In the depths of India’s illegal mica mines, where children as young as five work alongside adults, lurks a dark, hidden secret — the cover-up of child deaths with seven killed in the past two months, a Thomson Reuters Foundation investigation has revealed.
Investigations over three months in the major mica producing states of Bihar, Jharkhand, Rajasthan and Andhra Pradesh found child labour rife, with small hands ideal to pick and sort the valued mineral that puts the sparkle in cosmetics and car paint.
But interviews with workers and local communities discovered children were not only risking their health by working in abandoned “ghost” mines off official radars, but they were dying in the unregulated, crumbling mines, with seven killed since June.
In the mud-and-brick village of Chandwara in Bihar in eastern India, a father’s grief laid bare the ugly reality of the illegal mining that accounts for an estimated 70% of India’s mica output.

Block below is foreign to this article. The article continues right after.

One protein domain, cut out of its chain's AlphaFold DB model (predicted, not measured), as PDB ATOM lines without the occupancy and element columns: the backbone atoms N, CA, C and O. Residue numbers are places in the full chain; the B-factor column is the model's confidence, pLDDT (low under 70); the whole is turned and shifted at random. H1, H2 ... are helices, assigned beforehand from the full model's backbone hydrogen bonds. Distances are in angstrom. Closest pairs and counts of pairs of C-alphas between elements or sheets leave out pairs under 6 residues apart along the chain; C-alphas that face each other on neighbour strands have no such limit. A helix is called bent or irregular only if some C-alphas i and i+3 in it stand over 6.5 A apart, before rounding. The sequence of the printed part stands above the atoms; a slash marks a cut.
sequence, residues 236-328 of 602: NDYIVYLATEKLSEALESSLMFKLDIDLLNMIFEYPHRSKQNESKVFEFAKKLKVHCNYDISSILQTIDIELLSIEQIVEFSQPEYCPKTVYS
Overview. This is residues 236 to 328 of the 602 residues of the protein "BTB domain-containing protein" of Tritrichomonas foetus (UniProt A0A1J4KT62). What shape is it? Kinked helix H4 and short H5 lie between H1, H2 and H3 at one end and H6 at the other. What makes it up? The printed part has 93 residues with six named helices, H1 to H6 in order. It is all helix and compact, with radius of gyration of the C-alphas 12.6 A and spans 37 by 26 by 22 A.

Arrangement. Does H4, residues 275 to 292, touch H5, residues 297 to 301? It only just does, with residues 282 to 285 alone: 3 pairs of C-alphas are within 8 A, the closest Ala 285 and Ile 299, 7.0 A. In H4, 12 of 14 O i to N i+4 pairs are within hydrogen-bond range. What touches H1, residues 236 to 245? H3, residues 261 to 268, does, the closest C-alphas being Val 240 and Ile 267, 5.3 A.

Vasdev Rai Pratap’s 16-year-old son Madan was killed in a mica mine along with two other adult workers in the neighbouring state of Jharkhand on June 23.
“I didn’t know how dangerous the work in the mines is. Had I known, I would never have let him go,” said Pratap, sitting on a charpoy — a traditional woven bed — outside his home, surrounded by friends and family who had come to mourn the teen’s death.
“They said it took almost a day to dig out his body after the mine collapsed. They cremated him without telling me. I didn’t even see my boy before they set him alight.”
Pratap, like other victims’ families and mine operators, has not reported the death, choosing to accept a payment for his loss rather than risk ending the illegal mining on protected forest land that brings income to some of India’s poorest areas.
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